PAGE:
This blog chronicles and analyzes developments in the Upper Delaware Valley, with an emphasis on public affairs, politics and what people are doing to make this a better place. You can find news here as well as commentary - but don't expect neutrality. The award-winning editorial writer for The River Reporter from 2004 to 2012, I am an advocate for sustainability, self-sufficient economic growth vs. globalization and protecting the environment on which our health, prosperity and quality of life depend.

Tuesday, November 6, 2012

DCS pioneers methane baseline study

Utilizing technology that has only recently become available, a study commissioned by Damascus Citizens for Sustainability (DCS) to obtain baseline ambient methane levels in Damascus Township, PA has just been completed (<http://www.damascuscitizensforsustainability.org/2012/11/damascus-baseline/).

The study shows that methane concentrations are currently fairly low and consistent throughout the township. It also includes a graphic illustration of methane concentrations in Damascus compared to a similar venue in Dimock, PA, where of course natural gas drilling has been going on for some time. Concentrations in Dimock look to be at least four times as high.

Of course, since no baseline study was done in Dimock, we have no way of knowing whether the difference in ground-level methane concentrations is due to drilling, or was there to begin with. But that lack of evidence just goes to emphasize how important it is to have studies like this done before drilling commences in any given area. And one of the exciting features of the Damascus study is that it is apparently fairly economical to conduct, meaning that other local towns should probably consider doing so.

That point was further underlined by the conversation last night at the second meeting of the Town of Delaware, NY's natural gas drilling commission. There, it was pointed out that a number of local water well drillers have commented that, in digging wells, they frequently encounter methane. Hence, it might be concluded that the people in PA who are claiming that drilling activity is responsible for high levels of methane in their water might just be looking for a way to make a quick buck.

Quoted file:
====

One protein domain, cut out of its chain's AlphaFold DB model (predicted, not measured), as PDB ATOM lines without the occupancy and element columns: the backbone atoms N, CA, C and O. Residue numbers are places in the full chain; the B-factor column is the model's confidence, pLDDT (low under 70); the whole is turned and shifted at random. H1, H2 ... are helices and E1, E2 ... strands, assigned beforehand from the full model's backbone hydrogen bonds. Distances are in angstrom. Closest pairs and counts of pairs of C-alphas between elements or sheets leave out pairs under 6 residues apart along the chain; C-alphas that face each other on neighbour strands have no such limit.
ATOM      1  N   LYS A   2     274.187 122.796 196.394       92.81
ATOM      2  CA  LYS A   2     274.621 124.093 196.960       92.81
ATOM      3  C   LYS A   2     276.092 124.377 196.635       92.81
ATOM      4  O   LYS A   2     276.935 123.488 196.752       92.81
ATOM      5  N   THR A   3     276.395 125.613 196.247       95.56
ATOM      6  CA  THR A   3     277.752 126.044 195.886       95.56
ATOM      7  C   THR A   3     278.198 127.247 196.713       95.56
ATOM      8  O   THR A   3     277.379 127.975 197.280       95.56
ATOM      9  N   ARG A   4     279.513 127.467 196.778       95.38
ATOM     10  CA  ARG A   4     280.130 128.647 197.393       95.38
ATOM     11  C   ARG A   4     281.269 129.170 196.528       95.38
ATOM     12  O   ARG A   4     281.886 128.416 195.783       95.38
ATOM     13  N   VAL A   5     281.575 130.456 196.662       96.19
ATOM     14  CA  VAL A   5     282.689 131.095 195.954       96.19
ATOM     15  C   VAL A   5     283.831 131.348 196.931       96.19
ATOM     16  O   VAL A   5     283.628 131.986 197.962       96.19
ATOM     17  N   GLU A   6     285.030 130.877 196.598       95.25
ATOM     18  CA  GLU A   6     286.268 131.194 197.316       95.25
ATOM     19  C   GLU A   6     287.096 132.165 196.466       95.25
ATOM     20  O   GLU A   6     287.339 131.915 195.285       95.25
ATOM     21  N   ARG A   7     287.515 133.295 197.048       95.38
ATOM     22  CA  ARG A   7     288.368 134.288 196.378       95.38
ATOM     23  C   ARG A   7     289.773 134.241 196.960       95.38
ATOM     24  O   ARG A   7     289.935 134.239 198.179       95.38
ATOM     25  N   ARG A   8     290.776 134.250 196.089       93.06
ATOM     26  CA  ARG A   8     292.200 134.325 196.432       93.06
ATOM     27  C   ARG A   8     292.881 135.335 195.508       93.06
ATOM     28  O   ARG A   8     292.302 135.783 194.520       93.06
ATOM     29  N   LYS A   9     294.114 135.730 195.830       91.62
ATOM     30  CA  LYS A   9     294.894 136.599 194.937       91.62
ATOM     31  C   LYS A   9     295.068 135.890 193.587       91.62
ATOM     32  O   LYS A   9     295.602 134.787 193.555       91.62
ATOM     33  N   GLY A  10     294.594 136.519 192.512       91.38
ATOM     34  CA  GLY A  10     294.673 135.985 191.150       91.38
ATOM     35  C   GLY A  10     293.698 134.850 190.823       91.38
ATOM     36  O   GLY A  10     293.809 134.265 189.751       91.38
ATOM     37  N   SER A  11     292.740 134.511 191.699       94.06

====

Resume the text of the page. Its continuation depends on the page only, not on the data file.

It was also briefly conceded that, even if there is methane to begin with, drilling activity could make it a lot worse. But the point is that, without having baseline measurements, whether in water or air, of various contaminants related to drilling, there is simply no conclusive and universally persuasive way to prove the impact drilling may or may not have had. It might be interesting if, in addition to trying to come to a conclusion as to whether hydrofracking would be good or bad for the Town of Delaware, the commission would make some recommendations as to precautionary steps, like baseline studies, that the town could take with regard to drilling if indeed it does continue to adopt a welcoming stance. At least that way, residents who do wind up being damaged would have a strong basis for litigation.

And from the climate change point of view, the methane problem is not just local, but global. A study by Cornell's Robert Howarth concluded that shale gas is responsible for 20% more greenhouse gases than coal on a life-cycle basis, despite the fact that burning natural gas emits less carbon dioxide, because of the methane -- a far more potent greenhouse gas than carbon dioxide -- released during extraction. The study found that up to 7.9% of the methane escapes directly from the wells, leaks from pipelines, or is released in venting and flaring.

I would hope that a number more local municipalities follow the example of Damascus in taking the initiative, where economically feasible, to start taking measurements of the quality of our common resources -- air and aquifers. That quality is perhaps our most valuable asset. Our current economic system unfortunately has not found a way to put a proper monetary value on possessing it -- but that does not mean there will not be a huge monetary cost if we lose it.

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